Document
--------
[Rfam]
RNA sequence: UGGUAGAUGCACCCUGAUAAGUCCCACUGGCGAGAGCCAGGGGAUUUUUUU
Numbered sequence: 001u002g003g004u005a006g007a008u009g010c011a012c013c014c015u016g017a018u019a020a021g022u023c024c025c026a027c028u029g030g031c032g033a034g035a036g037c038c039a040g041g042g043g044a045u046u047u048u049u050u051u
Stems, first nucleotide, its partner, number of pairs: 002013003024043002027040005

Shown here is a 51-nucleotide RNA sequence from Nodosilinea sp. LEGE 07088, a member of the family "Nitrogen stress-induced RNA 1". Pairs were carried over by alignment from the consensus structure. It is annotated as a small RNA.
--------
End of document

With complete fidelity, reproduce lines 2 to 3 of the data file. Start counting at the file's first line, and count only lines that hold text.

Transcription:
RNA sequence: UGGUAGAUGCACCCUGAUAAGUCCCACUGGCGAGAGCCAGGGGAUUUUUUU
Numbered sequence: 001u002g003g004u005a006g007a008u009g010c011a012c013c014c015u016g017a018u019a020a021g022u023c024c025c026a027c028u029g030g031c032g033a034g035a036g037c038c039a040g041g042g043g044a045u046u047u048u049u050u051u